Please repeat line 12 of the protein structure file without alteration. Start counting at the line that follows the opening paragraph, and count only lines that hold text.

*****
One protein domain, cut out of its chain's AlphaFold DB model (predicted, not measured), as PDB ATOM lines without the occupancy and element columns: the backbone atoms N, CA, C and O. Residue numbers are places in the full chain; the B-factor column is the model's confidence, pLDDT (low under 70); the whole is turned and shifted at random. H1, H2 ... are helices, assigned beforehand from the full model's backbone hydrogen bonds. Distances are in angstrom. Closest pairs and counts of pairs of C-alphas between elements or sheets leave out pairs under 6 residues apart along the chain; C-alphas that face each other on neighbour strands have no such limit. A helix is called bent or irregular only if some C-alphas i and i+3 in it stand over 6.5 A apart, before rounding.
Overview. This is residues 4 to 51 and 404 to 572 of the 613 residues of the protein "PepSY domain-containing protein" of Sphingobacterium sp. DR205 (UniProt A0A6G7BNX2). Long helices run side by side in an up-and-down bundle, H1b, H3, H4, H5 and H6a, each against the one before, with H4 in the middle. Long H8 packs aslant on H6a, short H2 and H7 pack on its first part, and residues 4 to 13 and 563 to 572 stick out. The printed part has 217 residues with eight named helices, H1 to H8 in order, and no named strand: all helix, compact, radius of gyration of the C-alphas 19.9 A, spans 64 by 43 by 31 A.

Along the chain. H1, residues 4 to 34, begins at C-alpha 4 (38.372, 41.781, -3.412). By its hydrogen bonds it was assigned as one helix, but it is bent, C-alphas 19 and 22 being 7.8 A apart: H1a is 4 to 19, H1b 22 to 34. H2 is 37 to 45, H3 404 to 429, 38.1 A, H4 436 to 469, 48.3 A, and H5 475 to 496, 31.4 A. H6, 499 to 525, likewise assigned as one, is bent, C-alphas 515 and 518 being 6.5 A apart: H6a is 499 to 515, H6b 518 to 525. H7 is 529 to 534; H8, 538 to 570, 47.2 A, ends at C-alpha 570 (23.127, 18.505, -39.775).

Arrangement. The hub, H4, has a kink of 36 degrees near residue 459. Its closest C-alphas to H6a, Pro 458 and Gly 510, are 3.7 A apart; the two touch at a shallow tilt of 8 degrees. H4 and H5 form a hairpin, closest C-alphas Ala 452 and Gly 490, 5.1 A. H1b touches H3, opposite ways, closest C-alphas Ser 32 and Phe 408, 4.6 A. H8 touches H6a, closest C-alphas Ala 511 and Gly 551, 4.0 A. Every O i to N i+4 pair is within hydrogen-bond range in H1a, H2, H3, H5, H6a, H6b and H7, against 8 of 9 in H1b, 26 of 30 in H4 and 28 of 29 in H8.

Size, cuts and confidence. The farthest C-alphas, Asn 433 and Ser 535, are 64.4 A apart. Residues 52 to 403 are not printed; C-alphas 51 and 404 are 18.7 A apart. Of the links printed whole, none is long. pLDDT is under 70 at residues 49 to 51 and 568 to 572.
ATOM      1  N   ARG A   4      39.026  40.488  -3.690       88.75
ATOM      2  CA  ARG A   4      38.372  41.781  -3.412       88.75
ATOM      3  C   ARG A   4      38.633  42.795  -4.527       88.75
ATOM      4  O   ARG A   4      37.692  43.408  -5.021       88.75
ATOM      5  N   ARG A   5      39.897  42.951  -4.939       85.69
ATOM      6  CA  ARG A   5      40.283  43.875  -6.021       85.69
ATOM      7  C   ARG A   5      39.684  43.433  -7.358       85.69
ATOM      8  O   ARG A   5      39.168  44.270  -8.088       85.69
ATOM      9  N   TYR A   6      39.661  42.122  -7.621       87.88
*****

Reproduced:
ATOM      8  O   ARG A   5      39.168  44.270  -8.088       85.69